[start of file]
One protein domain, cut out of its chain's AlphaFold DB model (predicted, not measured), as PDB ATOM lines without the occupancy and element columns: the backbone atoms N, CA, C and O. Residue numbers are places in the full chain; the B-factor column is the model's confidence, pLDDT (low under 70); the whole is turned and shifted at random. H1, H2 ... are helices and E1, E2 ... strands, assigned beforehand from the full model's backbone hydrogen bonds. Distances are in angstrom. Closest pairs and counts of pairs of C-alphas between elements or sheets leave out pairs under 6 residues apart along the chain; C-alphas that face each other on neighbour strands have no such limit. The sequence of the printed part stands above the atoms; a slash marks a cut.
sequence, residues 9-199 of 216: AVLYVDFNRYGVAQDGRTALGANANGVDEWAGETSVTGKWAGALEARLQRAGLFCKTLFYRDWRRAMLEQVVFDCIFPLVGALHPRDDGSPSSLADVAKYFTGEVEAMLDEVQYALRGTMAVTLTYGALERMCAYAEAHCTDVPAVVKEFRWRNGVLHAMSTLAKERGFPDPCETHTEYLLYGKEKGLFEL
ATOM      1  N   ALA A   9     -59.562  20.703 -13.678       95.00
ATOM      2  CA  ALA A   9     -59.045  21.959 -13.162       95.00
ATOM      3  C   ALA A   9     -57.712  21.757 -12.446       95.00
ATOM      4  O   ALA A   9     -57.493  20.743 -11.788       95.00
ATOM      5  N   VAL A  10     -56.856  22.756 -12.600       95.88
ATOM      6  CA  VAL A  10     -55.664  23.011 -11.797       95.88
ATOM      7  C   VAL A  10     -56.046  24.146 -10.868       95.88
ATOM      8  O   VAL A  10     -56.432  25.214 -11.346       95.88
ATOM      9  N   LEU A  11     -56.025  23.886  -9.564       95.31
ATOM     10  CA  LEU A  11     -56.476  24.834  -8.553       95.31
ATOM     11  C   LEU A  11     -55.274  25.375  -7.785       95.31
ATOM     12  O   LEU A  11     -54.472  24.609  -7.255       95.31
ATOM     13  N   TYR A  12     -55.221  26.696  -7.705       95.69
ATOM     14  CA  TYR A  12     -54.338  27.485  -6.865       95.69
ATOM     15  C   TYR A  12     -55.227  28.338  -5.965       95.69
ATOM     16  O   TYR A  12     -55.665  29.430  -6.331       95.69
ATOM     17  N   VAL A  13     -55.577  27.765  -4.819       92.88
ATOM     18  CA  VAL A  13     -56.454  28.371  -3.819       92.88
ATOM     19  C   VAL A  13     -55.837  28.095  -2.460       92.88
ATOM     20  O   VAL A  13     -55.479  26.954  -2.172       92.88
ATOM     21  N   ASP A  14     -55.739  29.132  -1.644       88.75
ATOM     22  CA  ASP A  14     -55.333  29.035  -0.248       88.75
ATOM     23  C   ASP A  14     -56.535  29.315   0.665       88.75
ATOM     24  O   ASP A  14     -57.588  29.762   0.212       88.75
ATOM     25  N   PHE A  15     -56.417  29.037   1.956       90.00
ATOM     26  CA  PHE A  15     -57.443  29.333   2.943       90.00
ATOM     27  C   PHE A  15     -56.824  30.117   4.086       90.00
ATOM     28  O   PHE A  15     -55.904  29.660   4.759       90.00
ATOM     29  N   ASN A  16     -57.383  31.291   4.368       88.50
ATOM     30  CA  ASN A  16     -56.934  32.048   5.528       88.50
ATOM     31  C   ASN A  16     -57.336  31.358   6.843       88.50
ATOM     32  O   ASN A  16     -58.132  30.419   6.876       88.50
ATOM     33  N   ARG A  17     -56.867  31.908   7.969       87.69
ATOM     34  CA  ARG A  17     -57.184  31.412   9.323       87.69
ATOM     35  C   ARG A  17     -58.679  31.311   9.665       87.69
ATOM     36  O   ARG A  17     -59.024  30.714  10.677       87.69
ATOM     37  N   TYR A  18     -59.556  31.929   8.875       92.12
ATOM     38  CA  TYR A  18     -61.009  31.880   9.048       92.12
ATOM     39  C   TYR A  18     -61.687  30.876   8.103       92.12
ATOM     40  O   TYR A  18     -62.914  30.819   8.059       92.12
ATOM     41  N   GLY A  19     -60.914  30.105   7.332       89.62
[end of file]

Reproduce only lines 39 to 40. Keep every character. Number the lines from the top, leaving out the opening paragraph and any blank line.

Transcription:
ATOM     38  CA  TYR A  18     -61.009  31.880   9.048       92.12
ATOM     39  C   TYR A  18     -61.687  30.876   8.103       92.12